“It took Herr eight years to write Dispatches, in part because he went home from Saigon with a bad case of what might now be diagnosed as post-traumatic stress disorder. He had gone to Vietnam as a correspondent, incongruously, for Esquire magazine. An American general asked him whether he was there to write about military fashion, and another whether he was there to write humour. No, he told them. He wrote little for Esquire, but took advantage of the US government’s decision to allow correspondents extraordinary access – they could catch military helicopters, Herr said, like taxis – to go to war with the grunts. He shared their discomforts and their fears, witnessed their death and mutilation and recorded their language. His own language, a stream of consciousness pulsing with energy, but masterfully controlled, captured the fear and the horror, but also the excitement, of the war in the jungle and paddy fields. “So much beauty”, he recalled, “and so much pleasure”. He recorded with a connoisseur’s expertise such details as the many ways in which soldiers would wish each other good luck, and the degrees of madness that were deemed acceptable – and those, such as booby-trapping the latrines with a powerful explosive, that were not.”
Godfrey Hodgson, Guardian obit 5 July 2016



24th June 2016 – Bernie Worrell, 72



Musician who was the keyboardist for Parliament Funkadelic.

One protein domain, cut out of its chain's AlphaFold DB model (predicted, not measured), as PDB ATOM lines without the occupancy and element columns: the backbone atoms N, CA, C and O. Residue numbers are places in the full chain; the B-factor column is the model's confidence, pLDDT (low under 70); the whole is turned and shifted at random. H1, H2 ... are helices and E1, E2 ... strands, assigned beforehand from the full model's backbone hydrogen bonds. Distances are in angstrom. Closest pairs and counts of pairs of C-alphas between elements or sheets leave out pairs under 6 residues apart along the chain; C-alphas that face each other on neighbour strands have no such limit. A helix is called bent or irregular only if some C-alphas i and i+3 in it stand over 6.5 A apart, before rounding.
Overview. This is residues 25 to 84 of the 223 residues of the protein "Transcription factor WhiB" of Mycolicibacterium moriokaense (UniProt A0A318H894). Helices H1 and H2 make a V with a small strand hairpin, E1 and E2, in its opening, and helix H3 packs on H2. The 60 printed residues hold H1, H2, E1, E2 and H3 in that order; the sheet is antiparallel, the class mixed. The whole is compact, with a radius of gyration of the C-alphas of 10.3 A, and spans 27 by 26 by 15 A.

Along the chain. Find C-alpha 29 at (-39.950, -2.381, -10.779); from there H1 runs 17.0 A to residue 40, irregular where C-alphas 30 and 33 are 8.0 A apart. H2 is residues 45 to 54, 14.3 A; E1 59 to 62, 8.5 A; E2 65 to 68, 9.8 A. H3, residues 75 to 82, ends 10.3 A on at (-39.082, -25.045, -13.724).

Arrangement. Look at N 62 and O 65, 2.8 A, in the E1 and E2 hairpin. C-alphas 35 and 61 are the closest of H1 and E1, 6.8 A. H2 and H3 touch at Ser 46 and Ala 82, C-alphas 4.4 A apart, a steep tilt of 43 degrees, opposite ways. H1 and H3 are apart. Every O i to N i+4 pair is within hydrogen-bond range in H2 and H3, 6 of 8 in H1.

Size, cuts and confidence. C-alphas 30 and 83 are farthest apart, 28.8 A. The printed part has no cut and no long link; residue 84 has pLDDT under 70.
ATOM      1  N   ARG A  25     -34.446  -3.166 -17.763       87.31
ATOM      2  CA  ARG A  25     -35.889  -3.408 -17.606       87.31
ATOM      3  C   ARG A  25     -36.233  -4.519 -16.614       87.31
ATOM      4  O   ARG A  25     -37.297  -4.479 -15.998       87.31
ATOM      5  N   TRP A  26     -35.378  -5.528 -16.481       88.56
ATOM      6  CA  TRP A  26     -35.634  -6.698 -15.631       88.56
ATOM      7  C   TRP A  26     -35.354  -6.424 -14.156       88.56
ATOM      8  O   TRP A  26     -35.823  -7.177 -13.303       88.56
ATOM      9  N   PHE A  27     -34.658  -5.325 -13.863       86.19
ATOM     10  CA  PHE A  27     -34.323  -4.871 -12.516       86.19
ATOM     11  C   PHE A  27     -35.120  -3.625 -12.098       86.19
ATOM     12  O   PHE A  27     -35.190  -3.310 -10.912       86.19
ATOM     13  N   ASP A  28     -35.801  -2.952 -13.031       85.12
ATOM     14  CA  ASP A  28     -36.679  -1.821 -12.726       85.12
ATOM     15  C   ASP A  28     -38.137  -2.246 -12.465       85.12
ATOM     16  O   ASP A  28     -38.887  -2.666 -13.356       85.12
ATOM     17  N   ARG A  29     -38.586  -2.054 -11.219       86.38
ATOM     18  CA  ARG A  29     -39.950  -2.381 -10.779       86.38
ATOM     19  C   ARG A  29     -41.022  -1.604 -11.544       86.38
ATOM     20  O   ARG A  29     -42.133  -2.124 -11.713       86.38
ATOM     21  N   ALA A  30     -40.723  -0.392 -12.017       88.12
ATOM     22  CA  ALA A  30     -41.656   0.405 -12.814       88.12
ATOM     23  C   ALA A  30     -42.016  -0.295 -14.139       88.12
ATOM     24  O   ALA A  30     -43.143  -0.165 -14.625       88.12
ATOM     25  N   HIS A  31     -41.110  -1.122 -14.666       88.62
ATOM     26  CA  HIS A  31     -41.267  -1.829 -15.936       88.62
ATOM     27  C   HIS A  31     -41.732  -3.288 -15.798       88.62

25th June 2016 – Patrick Mayhew, 86



Tory MP for Tunbridge Wells from 1974 to 1997, and the Northern Ireland Secretary under John Major.



“Stormont seemed a strange place to send a man renowned for bluntness. But Mayhew managed to placate Ulster’s tribes as he edged toward dialogue with Sinn Fein, with Republicans and Loyalists equally ready to press their point with atrocities and Unionists constantly threatening to walk out. His revelation of the secret contacts and his agreement to a “framework document” with Dublin brought cries of betrayal. But Mayhew – the first secretary of state to address an Orange Lodge – was sincere in reassuring Unionists he would not make a one-sided agreement. Some colleagues feared one concession too many to Sinn Fein, and he crossed swords with the home secretary Michael Howard. Yet it was Mayhew who, after the IRA called a supposedly permanent ceasefire in 1994, insisted talks could not begin without a physical handover of weapons.”
Telegraph obit



27th June 2016 – Mack Rice, 82



Song writer who wrote Mustang Sally.



27th June 2016 – Aharon Ipale, 74



Actor who appeared in Fiddler on the Roof, and The Mummy.



28th June 2016 – Scotty Moore, 84